December 12

Q&A with Chef Dan

A lot of people have commented that Forbidden Root is more than just a brewpub. And a big part of that is because of Chef Dan—his menu, his dedication, and his desire for our guests to have an excellent experience. We sat down with Chef to ask him a few questions about what inspires him, what his days are like, and what he eats when he's not at work.

When did you decide to pursue being a chef?
I always loved cooking when I was a kid. I was surrounded by a lot of diverse cuisines: my grandfather was Mexican and my great-grandmother was Czech. She used to make everything from scratch. During Christmas she’d make dumplings, sauerkraut, liver dumpling soup—always great food. I think that developed my fascination with food. I always loved going to the grocery store. In sixth grade, when we had to do demonstrative speeches, I made a giant cookie. In high school, I made my famous baked potato, and the kids were like, “oh, that's why you’re fat.” When I was 15 years old, I worked behind the concession stand at a movie theater, and I realized later that I got a buzz from the energy, timing, teamwork, communications, and even scrubbing down at the end of the night. I loved that process; it all felt really productive.

Later, at College of Dupage, I filled out a long job survey. It said I should be a pastry chef, and I kinda blew it off. But then I was working at Baker’s Square and two ladies suggested I talk to a teacher at the culinary school. I did, and I fell in love with it. I realized I could be creative, and, well, everyone has to eat!  

What’s your favorite part of being a chef?
The balance between creativity and business. People think as a chef you can just make whatever you want. But you can’t just make anything. You have to work within all these constraints. It’s like solving a puzzle. You have to consider ingredients, seasonality, cost, other menu offerings. You have to consider your stations and staff and understand what it will require from your team. I think about how we’re not just a brewpub, but a brewery and a restaurant. I love that challenge of pushing the envelope where it’s challenging for me and my staff but still approachable for our guests.

What’s your least favorite part of being a chef?
Time away from normalcy. It’s a hard job to balance. You have to love it otherwise you’re just a zombie. You have to love it, and you have to earn it. My mentor and first chef told me, “Dan-san, you can’t call yourself a chef until you’ve done at least 10 years.” And it’s true. Sometimes I’m surprised I’m still standing, and I’m not even as bad as some. It’s not a job. It’s a lifestyle. You can’t just all of the sudden decide to take Saturday off. And you quickly realize a lot of people get married on the weekend. Well, expect your partner to go with someone else. I know a lot of chefs who have been divorced, including myself. It’s difficult to find the balance. And ironically, to please guests you end up pissing off a lot of friends and family. That’s one reason why I think chefs are a little crazy. Because this is what they have. When we’re upset with a cook or server, it's because we’ve sacrificed so much. If there’s a bad service I feel like garbage because all that time—where’d it go?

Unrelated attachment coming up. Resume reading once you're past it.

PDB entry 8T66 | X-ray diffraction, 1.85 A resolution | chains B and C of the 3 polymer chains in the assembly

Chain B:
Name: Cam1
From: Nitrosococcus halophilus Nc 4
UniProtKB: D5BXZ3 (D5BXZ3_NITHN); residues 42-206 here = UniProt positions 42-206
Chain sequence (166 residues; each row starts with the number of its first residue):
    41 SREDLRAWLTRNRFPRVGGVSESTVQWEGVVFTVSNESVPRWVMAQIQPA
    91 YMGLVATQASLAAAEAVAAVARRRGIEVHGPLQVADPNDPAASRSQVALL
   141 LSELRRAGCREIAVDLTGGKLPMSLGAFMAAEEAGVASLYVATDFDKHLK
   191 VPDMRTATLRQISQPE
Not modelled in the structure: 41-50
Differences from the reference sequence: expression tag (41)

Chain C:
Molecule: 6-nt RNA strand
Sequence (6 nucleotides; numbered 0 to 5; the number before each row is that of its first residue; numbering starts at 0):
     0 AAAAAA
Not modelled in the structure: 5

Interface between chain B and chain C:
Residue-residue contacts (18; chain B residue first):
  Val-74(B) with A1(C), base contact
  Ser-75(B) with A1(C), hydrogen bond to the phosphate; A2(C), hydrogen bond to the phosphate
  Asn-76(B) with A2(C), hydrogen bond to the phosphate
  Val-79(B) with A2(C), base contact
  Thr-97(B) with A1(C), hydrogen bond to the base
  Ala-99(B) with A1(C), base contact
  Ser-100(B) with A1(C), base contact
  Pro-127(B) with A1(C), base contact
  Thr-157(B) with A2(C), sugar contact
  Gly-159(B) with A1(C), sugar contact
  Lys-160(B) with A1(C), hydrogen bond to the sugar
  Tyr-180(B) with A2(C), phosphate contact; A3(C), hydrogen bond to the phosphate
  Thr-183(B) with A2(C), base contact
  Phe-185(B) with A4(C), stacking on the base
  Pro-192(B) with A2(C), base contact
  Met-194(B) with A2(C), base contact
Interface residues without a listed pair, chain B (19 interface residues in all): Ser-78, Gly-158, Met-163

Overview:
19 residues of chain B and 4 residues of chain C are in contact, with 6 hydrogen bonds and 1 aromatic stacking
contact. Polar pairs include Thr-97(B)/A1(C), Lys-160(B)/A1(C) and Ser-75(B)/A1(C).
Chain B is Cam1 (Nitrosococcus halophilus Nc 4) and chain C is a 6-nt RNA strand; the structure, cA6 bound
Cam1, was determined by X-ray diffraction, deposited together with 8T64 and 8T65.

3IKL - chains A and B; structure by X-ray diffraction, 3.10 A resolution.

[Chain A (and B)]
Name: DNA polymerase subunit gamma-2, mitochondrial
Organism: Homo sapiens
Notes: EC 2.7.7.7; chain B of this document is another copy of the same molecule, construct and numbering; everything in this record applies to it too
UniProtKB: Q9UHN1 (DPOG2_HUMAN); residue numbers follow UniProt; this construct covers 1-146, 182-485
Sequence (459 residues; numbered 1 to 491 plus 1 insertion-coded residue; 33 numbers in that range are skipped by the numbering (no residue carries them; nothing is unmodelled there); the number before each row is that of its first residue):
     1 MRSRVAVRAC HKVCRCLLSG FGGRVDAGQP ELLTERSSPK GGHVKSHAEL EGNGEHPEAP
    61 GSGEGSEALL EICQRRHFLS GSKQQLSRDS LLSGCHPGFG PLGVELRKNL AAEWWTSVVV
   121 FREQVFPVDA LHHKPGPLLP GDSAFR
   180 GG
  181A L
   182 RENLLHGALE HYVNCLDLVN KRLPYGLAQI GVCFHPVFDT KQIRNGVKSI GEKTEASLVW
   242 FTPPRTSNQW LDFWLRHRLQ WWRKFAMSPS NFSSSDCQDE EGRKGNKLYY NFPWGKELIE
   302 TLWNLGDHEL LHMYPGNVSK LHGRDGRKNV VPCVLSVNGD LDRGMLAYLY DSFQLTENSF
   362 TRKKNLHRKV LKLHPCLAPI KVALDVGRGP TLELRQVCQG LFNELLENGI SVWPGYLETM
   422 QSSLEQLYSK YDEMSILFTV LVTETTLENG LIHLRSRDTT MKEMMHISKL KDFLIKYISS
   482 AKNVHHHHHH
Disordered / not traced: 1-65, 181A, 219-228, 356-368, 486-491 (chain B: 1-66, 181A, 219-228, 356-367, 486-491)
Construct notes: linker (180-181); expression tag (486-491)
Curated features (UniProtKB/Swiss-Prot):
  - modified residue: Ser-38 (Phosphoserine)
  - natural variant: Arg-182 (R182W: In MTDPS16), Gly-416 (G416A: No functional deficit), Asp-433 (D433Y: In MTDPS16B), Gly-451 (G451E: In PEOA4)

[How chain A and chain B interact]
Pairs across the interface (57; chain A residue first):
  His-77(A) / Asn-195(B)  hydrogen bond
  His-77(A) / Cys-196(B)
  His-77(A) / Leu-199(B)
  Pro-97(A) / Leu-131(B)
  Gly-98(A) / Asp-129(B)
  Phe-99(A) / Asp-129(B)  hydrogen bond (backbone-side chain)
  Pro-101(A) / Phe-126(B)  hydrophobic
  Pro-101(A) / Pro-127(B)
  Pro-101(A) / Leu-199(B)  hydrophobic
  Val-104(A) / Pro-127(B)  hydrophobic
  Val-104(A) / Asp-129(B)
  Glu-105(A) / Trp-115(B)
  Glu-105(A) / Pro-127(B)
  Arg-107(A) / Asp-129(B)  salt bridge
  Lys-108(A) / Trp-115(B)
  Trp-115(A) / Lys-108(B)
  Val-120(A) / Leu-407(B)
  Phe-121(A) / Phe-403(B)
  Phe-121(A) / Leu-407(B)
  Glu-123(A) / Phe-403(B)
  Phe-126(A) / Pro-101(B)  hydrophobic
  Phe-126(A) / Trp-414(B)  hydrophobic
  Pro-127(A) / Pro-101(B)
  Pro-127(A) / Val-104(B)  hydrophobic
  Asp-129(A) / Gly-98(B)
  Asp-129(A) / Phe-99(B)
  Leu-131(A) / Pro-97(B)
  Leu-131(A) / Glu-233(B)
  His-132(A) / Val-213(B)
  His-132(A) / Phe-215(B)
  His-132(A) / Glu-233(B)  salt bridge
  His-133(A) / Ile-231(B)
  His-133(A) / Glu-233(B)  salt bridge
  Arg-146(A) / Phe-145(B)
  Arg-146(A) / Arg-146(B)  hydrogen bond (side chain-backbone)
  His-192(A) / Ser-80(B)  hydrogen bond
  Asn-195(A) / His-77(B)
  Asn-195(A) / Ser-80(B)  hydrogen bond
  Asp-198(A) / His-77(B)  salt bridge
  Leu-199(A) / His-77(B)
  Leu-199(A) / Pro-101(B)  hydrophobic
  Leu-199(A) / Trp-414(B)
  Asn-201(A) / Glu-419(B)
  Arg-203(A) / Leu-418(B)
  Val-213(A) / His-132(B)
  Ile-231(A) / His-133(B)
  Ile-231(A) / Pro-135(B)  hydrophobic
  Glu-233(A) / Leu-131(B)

But you surround yourself with a good team. You’ve hopefully had good mentors and been in good kitchens, and then you can create a culture for yourself and your team. And seeing people love your food—that makes you forget about everything else.

In craft beer there’s an expression that brewing is 90% cleaning. What would you say is 90% of your job?
Well, a lot of cleaning! But yes, cooking is a surprisingly small percent of what I actually do. It’s a lot of organization, delegation, expediting, planning. . . It’s not Ratatouille where you’re constantly bouncing around tasting.

Before Forbidden Root, you worked at restaurants like Avec and Trencherman. Is it different working in a kitchen that has a brewery 15 feet away? 
Absolutely. I feel like I have a school at my disposal. It fuels the creativity and ideas. I pass by all these ingredients the brewery is using and Robert brings back things from his travels. BJ brings in tastes of beers. Several weeks ago I tried the Cranberry Single and immediately thought of turkey and stuffing and how I might make Forbidden Root’s version of a turkey sandwich—something that was unique but still approachable. Now we have a Turkey Rillette small plate that was inspired by and pairs with the Cranberry Single. There are so many places on the menu where we use our beer or brewery ingredients in the dishes—the jerky, pub cheese, mussels, burrata. I love it.

When you’re not at work, what do you eat or cook? Be honest.
On my days off I try to catch up on restaurants. All the cooks I started with seven years ago are now chefs, and it's awesome to visit them. This summer I was in New York visiting friends, and we realized that in the first 12 hours we had 48 plates of food. Don’t get me wrong—I wanted to die. It’s not a healthy thing. But we seized all the opportunities. It can be pretty wild to be on the other side and be a guest in other restaurants. But most of the time? It’s Subway.